New fly fishing exhibit opening

Marquette Regional History Center celebrates favorite local pastime

Marquette Regional History Center Curator Jo Whittler refers to a fly tied by a local craftsman as she talks about the materials used in the process of making flies. The display is part of a new special exhibit called ‘Kissing the Water: The Lure and the Lore of Fly Fishing.’ The opening reception for the exhibit, which celebrates many aspects of fly fishing in the area, will take place on Thursday from 5 p.m. to 7 p.m. The public is invited to attend, a $5 donation is requested. (Journal photo by Lisa Bowers)

MARQUETTE — The Marquette Regional History Center is celebrating an Upper Peninsula outdoor art form in its new special exhibit entitled “Kissing the Water: The Lure and the Lore of Fly Fishing.”

Local author and Michigan Supreme Court Judge John Voelker, who is one of the subjects of the exhibit, once said of the pastime: “I thus escape; because, in a world where most men spend their lives doing things they hate, my fishing is at once an endless source of delight and an act of small rebellion; because trout do not lie or cheat and cannot be bought or bribed or impressed by power …”

From the work of Voelker, to handmade rods and flies, the exhibit traces the rich history fly fishing has in Marquette County and surrounding areas.

An opening reception of the exhibit will be from 5 to 7 p.m. Thursday, MRHC Curator Jo Wittler said, that will involve a special treat.

During the event, attendees can purchase a ticket for a drawing that will entitle the winner to afternoon at Voelker’s own mythical “Frenchman’s Pond” during the month of August.

During the outing, which will be hosted by John Voelker’s son-in-law, the winner and a guest will be treated to a shoreman’s lunch, share stories and try fly fishing at the Voelkers’ sacred fishing spot, Wittler said.

Voelker brought a lot of attention to the pastime, Wittler said, writing several books about it.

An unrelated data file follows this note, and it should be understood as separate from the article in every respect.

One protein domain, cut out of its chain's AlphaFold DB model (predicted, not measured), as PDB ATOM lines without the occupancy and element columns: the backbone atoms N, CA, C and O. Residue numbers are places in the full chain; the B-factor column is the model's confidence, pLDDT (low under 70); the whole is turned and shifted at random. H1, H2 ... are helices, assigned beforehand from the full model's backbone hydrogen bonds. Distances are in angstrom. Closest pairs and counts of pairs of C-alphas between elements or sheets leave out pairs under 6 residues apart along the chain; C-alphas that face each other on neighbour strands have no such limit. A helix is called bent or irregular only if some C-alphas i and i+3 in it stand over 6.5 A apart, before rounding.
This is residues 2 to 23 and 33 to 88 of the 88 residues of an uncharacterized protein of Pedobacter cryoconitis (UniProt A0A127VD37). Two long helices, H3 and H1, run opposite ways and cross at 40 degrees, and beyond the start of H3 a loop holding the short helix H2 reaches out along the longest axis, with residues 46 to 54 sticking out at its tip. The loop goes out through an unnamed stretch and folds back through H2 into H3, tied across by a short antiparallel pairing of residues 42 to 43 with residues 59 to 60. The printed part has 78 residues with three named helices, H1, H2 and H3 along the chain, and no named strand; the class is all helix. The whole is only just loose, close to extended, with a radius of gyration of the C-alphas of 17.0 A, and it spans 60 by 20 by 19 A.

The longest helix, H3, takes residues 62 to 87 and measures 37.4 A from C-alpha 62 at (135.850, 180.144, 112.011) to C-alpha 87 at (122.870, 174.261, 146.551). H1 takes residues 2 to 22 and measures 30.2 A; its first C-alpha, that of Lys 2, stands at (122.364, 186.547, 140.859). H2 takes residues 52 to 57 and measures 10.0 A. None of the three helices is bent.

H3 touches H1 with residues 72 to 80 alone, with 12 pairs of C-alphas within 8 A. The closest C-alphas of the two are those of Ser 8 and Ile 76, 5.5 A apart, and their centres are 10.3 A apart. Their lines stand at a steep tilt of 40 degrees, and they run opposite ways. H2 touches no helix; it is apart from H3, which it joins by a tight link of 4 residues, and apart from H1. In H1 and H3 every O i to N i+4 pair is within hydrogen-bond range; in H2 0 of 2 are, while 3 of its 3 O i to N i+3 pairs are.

“One of the things he brought was humor, his writing,” Wittler said. “I think he brought a lot of passion to the sport and there is a certain amount. You know, there is that stereotype, there is the solitude, but there is also a certain amount of camaraderie amongst fishermen. And so, he had that.”

Although Voelker’s impact on the sport is pivotal in the area, Wittler said the exhibit was put together to demonstrate how the sport captures art, philosophy, literature and environmental concerns.

“So we talk about the history, the first part is kind of about the history and the people,” Wittler said. “Then we talk about the biology and the ecology, influences how the streams change and some of the insect life, what are we imitating.”

The deliberate design of some of the bamboo poles used for fishing and the fine art of tying flies are interwoven into the displays, Wittler said.

Many of the lures fly fishers use to catch fish on a fly are designed to duplicate the immature and adult stages of aquatic insects such as mayflies, caddis flies, stoneflies, damselflies, dragonflies and midges. Wet flies are meant to imitate insects that exist under the surface of the water, while others are meant to imitate insects with a habitat on above the surface of the water.

The practice of tying flies is a passion that is often passed from generation to generation, with a variety of materials, such as feathers, plant material and foam, Wittler said.

“It’s incredible, if you know people who quilt and they have their stashes of fabric, well some of these guys have stashes of hackles of feathers,” Wittler said. “Drawers and drawers of these beautiful feathers.”

Wittler said the museum is planning demonstrations in July and August on fly tying and casting in addition to a painting workshop on July 12.

The Fish Painting Workshop with local artist Liz Yelland will take place from 6-8 p.m. July 12. The $37 registration fee includes canvas, supplies, wine and a light snack, Wittler said. Advanced sign up is required and the class is limited to 20 people, and the deadline to sign up is July 11.

The exhibit, which will run through Sept. 16, highlights one of the more solitary pastimes in the area, Wittler said, and will appeal to a variety of people.

“It’s a really popular sport or hobby we feel like we will get a lot of interest,” Wittler said. “There is a lot we can talk about. I found it challenging just editing what I could put in.”

For more information about the exhibit, visit the history center website at, or the Marquette Regional History Center’s Facebook page.

Lisa Bowers can be reached at 906-228-2500, ext. 242. Her email address is